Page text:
The Engineering Center, One Walnut Street
This is where we will begin our lectures & discussions on 7 March 2018 as part of the “Climate Vulnerability” course in the Beacon Hill Seminars series.
The world is beginning to witness new and alarming weather events in our daily lives: extended heat waves, droughts, supersized hurricanes, massive downpours and record-setting wildfires driven by gale-force winds. These extreme weather events cause us to pause and reflect about the ways in which we are both personally and collectively vulnerable to any sudden changes in weather.
As we learn more about the patterns of climate change that may well be underlying these extreme weather events, we have good reason to start thinking about the general problem of climate vulnerability. In the wake of experiences like Hurricane Sandy, individuals, institutions, municipalities, corporations and entire states like New York, New Jersey and Connecticut are now beginning to make plans for contingencies that they never previously considered. They are beginning to realize that both their short-term safety and long-term well-being may well depend on their understanding of the particular nature of their climate vulnerability.
Just what is climate vulnerability? How is it currently understood? Who – if anyone – is monitoring it? Who is analyzing what needs to be done in response to changes in climate that have already been observed and can reasonably expect to continue? What ought we do about evident vulnerability in the face of uncertainty?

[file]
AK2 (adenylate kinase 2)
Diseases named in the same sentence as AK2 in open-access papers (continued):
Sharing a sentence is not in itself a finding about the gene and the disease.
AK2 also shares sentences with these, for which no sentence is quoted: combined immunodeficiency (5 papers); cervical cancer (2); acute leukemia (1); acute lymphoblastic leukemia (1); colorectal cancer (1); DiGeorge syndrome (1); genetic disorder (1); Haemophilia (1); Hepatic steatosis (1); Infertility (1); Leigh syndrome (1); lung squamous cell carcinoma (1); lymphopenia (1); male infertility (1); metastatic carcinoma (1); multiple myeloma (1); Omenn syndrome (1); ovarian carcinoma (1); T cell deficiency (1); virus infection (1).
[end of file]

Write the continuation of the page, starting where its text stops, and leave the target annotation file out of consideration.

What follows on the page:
These are the questions that participants will be invited to investigate and discuss in this course. Members of the course will get access to up-to-date news, authoritative documents, important climate and planning reports, and timely interviews with key scientists and policy figures who address our climate vulnerability. Further, members of the class will engage collectively in discussions about devising their own strategies to keep informed on these topics to enable them to act as responsible citizens, concerned parents, or informed public advocates in the years ahead through Climate-Boston.info
Some topics to be touched upon include:
All participants should have access to the course support materials available through:
What are the climate change implications for public policy that supports something like this, for example?
Has there been a “cost-benefit analysis of this mega project? Who pays the “costs” and who reaps the “benefits” from the public support of these kinds of projects in the long run? Profits are usually obtained in the short-run, but the tax payer is left with having to “bail out” or “clean up” when the bubble of enthusiasm for sea-side projects bursts in the face of the rising sea.